1ST WILCOX REBELLION-TO REPLACE BAYONET CONSTITUTION-FAILS
Born in 1855, Robert W. Wilcox, whose mother was Native Hawaiian, was a student in Italy when the Bayonet Revolution of 1887 forced him to return to Hawai’i. Wilcox led 250 armed Hawaiians against the now-powerless King Kalakaua intending to bringing Kalakaua’s sister, Lili’uokalani, to the throne. The King, suspecting the rebels wanted him deposed, refused to aid them. The rebellion fell apart and the planners were arrested and tried. Wilcox defended himself in court, won an acquittal from a Hawaiian jury. In 1895, Wilcox would again participate in another failed coup–this time against the new Provisional Government that deposed Queen Lili’uokalani in 1893. The rebels were tried by military courts. Wilcox and 2 others were sentenced to death, but the sentences were commuted to hard labor. Hawaiian President Sanford Dole soon paroled Wilcox and the rebels. Wilcox would enter politics after annexation in 1898 and become the territory’s first Delegate in 1900.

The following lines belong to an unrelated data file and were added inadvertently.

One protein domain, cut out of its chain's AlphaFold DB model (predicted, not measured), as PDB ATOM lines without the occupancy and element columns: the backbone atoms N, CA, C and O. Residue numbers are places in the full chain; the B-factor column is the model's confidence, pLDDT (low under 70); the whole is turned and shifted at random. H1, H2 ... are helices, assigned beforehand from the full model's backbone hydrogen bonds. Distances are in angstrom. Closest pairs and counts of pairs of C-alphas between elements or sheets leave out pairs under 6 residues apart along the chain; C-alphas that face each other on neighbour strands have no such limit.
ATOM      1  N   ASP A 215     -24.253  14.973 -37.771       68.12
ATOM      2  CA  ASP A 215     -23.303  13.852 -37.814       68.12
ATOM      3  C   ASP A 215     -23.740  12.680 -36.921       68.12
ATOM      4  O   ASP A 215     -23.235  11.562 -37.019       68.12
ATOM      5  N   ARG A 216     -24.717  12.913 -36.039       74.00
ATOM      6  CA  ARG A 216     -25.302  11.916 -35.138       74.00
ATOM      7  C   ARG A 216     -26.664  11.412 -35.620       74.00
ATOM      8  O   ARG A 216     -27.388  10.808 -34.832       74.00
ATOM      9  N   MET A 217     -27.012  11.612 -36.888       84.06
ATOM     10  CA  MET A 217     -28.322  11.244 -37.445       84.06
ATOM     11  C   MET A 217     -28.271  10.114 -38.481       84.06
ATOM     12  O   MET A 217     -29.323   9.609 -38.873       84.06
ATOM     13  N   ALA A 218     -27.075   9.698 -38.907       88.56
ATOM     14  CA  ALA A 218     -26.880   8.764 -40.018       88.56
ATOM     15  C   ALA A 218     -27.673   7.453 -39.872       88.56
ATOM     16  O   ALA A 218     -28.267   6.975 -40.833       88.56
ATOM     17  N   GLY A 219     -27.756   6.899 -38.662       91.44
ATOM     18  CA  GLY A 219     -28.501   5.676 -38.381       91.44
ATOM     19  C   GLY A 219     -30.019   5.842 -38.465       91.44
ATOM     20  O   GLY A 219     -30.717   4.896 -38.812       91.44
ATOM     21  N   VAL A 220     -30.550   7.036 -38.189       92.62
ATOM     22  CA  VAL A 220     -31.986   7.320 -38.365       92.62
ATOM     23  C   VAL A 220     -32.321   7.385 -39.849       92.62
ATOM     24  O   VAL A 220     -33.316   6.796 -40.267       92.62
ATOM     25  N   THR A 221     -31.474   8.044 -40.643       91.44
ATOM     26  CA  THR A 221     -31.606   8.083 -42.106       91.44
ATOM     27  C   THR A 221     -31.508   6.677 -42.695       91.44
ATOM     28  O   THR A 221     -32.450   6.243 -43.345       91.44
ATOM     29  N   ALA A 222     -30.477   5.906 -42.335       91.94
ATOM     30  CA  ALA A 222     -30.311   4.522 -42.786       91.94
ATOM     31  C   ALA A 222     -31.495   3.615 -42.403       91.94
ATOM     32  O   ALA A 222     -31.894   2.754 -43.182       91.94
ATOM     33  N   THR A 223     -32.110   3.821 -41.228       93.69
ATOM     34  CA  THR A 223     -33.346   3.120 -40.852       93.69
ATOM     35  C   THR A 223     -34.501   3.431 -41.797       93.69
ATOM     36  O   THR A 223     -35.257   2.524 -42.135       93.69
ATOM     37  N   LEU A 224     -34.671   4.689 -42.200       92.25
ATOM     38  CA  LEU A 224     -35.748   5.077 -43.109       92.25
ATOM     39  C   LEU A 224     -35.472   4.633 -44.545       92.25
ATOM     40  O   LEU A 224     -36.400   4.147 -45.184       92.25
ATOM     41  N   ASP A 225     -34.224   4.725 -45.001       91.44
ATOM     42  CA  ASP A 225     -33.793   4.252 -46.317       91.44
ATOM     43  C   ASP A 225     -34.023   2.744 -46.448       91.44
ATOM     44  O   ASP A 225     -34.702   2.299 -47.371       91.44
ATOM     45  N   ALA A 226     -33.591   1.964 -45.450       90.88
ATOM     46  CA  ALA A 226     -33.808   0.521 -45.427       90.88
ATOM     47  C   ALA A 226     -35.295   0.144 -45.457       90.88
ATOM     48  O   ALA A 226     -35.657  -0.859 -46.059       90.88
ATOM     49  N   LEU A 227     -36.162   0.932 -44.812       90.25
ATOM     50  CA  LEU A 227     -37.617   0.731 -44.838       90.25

Source: “Whereas: Stories from the People’s House: Sentenced to Death,” U.S. House of Representatives. Retrieved 6/3/2020, https://history.house.gov/Blog/Detail/15032403140 Photo: Unknown Author, 1900. Public domain in the U.S.: Pre-1/1/1925. Elsewhere: Public domain in its country of origin and other countries and areas where the copyright term is the author's life plus 70 years or fewer.